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Bollywood Movie Reviews

Tarla Dalal Gets A Sense Of Huma




Rating: **

Tarla  Dalal  was a sweet –tempered  housewife who  gravitated towards  cooking like  a moth to a  flame. Or Kangana  Ranaut to controversies, if you will.  To  turn her remarkable rags-to-recipes  story into a bland tasteless dish takes some  doing.

Zee5  seldom known to  do justice to any individual,living or  otherwise, turns Tarla Dalal’s life  into a dish of mashed potatoes.Gooey sticky and  sickeningly sweetened, Tarla is  dipped in sugar syrup and  drained  of all  healthy ingredients.  It has no sense of  purpose other than to make the queen of cookery-books look like  an angel of  belch origins.

Adding to the  sense of  unmitigated  clemency  is  the  husband’s character,a  simple homely bloke named Nalin who plays  that  stereotype known as  the Supportive Husband. Like  Abir Chatterjee  in  the  recent Bengali film Fatafati , the husband here is  a man who seems  fully conscious of the fact that he has nothing more to do in life except to make  sure that his wife feels relevant, and never mind his own identity.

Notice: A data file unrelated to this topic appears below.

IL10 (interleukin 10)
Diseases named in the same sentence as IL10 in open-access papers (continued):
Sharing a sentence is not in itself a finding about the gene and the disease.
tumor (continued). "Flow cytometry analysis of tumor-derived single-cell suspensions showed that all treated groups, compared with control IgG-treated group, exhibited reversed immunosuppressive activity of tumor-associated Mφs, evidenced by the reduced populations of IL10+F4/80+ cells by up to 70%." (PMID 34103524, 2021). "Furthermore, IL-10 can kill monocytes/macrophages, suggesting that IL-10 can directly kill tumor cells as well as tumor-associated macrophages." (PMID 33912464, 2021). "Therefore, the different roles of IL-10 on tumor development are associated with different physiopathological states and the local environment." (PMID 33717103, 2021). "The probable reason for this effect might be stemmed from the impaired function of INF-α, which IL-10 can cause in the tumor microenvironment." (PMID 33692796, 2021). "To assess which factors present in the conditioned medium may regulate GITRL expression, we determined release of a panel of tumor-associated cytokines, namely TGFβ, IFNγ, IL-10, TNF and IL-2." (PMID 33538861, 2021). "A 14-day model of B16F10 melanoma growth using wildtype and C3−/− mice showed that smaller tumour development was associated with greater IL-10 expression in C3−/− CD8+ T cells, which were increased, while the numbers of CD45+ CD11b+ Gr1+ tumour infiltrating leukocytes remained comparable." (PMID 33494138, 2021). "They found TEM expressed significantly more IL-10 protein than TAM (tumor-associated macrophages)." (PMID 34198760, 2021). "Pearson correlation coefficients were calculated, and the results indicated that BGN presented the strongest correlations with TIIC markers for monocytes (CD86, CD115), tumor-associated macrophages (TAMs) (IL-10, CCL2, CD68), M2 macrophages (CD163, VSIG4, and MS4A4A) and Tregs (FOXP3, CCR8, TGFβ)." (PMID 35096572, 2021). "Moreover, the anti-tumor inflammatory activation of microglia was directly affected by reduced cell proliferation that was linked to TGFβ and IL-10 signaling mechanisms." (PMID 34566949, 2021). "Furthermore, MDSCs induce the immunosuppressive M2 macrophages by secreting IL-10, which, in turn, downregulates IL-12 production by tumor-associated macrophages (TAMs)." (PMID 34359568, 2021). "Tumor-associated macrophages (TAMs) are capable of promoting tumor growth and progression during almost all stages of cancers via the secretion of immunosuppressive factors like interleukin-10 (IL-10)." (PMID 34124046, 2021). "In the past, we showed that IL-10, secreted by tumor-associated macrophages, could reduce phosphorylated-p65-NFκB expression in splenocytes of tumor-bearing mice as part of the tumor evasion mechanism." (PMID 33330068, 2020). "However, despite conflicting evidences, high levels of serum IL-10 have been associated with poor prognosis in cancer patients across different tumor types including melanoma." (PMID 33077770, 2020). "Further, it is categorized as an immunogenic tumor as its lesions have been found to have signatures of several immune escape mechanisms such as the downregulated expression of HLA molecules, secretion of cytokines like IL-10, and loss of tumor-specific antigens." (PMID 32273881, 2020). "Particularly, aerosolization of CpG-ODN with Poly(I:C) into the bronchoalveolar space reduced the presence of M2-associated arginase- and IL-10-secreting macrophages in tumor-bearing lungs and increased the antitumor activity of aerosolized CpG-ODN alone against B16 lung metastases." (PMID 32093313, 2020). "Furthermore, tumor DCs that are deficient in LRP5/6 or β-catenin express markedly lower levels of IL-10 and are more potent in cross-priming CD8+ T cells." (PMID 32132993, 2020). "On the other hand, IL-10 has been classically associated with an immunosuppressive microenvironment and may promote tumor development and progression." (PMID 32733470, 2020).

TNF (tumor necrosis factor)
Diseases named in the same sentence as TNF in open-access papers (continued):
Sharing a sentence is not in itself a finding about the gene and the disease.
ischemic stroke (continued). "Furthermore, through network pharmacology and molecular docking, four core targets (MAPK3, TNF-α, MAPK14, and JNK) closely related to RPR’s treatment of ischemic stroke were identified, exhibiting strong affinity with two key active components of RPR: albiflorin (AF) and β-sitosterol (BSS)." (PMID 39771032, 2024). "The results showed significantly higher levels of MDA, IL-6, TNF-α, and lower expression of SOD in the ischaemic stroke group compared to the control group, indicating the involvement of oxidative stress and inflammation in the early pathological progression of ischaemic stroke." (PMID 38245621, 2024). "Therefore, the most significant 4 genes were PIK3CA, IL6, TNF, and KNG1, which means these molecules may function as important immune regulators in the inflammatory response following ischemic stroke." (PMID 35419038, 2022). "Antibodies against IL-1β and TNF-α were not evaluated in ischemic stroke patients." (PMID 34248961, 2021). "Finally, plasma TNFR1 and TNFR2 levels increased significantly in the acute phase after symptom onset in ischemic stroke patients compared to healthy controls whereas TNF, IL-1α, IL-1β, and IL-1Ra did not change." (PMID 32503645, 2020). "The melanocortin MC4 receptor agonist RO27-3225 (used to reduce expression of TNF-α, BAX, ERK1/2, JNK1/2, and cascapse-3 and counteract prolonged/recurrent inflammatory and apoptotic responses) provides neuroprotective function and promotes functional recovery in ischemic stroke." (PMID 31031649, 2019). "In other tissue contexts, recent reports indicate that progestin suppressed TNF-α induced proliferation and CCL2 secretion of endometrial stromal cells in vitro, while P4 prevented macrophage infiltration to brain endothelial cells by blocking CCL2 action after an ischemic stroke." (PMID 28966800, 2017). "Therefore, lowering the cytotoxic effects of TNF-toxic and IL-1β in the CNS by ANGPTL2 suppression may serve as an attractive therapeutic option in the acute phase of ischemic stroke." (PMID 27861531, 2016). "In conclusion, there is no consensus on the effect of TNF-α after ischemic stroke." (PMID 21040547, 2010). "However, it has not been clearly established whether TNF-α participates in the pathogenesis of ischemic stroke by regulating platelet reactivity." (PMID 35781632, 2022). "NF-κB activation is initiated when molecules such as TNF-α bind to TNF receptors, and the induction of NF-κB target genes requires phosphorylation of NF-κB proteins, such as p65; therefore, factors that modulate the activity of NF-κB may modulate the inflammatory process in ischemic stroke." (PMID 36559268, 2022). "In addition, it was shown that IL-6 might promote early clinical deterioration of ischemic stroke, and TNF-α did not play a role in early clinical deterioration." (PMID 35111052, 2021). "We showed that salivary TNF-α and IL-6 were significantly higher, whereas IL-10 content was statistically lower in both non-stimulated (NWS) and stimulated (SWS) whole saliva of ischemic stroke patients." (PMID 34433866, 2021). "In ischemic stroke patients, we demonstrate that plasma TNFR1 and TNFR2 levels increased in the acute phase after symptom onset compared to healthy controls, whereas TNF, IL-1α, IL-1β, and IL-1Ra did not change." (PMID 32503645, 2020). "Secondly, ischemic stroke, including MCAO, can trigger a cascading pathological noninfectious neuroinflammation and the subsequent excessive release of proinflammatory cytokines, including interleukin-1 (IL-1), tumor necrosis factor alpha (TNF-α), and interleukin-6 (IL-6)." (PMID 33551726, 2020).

The  ever-dependable  Sharib Hashmi tries hard to tilt the imbalance  in  Nalin’s  excessively  complaisant character. Sadly, a  lot of Sharib’s Supportive Spouse vibes are melded into comedic  concoction.Nalin caught by his wife having  meat  in his office  canteen has  shots of the man chomping on juicy bites  with carnivorous glee.

Burp re  burp!

It is embarrassing  to watch Tarla Dalal’s inspiring  story being squeezed from both ends as though her culinary skills were  to be admired  not for their intrinsic worth but according to how her  family friends and strangers  judge her.

There is a sequence somewhere in the first-half when Tarla is finding her groove, when a “sophisticated” female publisher(we can tell by her  body language  though luckily for  her she is not smoking)  stares at Tarla  and  finally sighs, “You are made  for big things, ”  blah blah.

The problem with such a hagiographic  tale is that  it allows characters around  the hero to say things about her that we  already know. However stating the obvious is  not this biopic’s biggest crime. Mediocrity is. Every frame is like a reminder of  the inception of satellite television days. As for  Huma  Qureshi as Tarla Dalal, if you have seen Meryl Streep play the gourmet queen in  Julia & Julia, you  would know the  difference.

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